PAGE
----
DANVILLE, KY — A central Kentucky hospital was surrounded with marked squad cars and police officers over a case of varicella — also known as chicken pox.
The dramatic scene occurred on the afternoon of Saturday, August 1st, 2015. Concerned of a “public health risk,” administrators at Ephraim McDowell Regional Medical Center called for an all-hands-on-deck response to lock down the facility, complete with turning away incoming ambulances and “containing” patients inside the hospital, WKYT reported. Police surrounded the building and strung caution tape across the entrances.
The lockdown became an all-day ordeal. The patient walked into the hospital around 1:30 p.m., the lockdown commenced soon afterward, and was not lifted until shortly before 11:30 p.m. The patient tested positive for two strains of adult chicken pox.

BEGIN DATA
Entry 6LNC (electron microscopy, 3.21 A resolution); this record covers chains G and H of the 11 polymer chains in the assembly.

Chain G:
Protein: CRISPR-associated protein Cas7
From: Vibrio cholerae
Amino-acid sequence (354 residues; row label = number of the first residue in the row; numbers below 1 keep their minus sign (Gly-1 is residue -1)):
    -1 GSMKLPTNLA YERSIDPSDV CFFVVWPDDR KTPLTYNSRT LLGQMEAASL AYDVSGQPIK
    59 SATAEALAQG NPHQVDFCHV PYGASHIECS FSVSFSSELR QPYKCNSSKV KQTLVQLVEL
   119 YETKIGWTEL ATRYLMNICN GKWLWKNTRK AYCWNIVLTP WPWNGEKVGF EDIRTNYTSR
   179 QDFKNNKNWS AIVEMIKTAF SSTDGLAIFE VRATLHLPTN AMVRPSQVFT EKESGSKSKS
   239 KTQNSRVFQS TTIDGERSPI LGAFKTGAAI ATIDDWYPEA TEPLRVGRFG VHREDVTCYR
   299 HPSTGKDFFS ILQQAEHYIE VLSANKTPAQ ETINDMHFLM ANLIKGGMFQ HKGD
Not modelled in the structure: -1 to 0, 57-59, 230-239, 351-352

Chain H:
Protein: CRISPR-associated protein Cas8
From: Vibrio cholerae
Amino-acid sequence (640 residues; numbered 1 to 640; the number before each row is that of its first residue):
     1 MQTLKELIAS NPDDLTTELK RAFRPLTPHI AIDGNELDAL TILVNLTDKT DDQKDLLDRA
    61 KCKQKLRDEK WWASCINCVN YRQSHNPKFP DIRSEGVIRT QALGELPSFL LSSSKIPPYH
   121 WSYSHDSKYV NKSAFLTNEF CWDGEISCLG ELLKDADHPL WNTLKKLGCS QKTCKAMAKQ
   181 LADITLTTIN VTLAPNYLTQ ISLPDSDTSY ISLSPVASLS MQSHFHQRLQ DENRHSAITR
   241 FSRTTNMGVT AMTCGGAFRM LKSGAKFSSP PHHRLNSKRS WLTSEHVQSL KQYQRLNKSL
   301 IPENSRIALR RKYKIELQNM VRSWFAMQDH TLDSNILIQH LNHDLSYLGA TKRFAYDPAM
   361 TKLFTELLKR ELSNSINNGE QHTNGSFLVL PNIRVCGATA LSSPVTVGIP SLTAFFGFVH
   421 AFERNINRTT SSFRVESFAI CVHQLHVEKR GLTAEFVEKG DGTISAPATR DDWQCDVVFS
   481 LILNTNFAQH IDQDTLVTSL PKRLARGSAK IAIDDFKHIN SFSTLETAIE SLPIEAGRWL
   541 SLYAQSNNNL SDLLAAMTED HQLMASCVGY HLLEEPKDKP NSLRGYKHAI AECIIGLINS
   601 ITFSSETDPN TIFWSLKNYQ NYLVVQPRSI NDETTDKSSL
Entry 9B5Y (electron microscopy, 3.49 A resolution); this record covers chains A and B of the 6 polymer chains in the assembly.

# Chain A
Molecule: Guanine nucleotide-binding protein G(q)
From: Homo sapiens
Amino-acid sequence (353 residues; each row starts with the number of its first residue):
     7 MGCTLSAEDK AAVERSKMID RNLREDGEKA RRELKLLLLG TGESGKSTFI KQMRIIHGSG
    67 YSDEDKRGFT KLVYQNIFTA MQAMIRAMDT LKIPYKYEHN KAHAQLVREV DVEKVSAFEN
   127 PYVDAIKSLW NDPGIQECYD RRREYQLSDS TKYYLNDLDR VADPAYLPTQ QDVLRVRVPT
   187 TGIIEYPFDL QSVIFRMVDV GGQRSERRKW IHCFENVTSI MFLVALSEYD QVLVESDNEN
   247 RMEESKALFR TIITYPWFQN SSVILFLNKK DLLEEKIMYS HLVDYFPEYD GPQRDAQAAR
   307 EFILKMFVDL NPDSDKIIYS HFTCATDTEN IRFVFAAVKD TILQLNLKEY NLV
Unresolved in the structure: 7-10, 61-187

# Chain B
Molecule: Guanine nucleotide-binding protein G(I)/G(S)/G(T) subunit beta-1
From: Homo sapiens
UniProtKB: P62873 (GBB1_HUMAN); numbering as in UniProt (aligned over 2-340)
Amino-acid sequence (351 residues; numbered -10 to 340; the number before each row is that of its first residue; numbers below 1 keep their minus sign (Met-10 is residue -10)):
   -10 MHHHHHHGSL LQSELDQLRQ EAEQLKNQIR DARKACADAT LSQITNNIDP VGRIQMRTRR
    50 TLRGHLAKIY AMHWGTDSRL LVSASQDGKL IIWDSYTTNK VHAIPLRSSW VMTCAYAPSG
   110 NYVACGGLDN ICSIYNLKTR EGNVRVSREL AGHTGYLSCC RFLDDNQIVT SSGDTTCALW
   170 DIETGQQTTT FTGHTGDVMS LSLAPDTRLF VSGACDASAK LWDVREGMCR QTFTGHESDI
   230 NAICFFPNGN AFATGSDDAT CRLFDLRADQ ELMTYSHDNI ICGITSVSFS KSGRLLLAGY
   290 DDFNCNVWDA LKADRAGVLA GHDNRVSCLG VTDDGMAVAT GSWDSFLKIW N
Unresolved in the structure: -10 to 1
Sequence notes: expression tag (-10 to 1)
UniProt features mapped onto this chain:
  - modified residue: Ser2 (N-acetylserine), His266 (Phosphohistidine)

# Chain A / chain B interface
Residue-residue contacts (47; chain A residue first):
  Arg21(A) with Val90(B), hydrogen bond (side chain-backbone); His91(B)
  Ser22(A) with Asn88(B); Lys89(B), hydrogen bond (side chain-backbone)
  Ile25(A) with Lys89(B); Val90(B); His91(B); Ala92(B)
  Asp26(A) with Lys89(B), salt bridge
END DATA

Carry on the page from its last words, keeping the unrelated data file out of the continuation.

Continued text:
In a public statement, the hospital said, “Emergency Department and Ephraim McDowell Regional Medical Center followed appropriate policies and procedures to assure that there was no risk to the community. We worked closely with local and state health officials and the Center for Disease Control throughout the entire process.”
Only a generation ago the disease was considered so commonplace and mundane that families intentionally mixed children together with so that they could contract the disease and develop a lifelong immunity. Today, society is considerably more paranoid, and the role of government has evolved to a place where it compels vaccinations and imposes police lockdowns.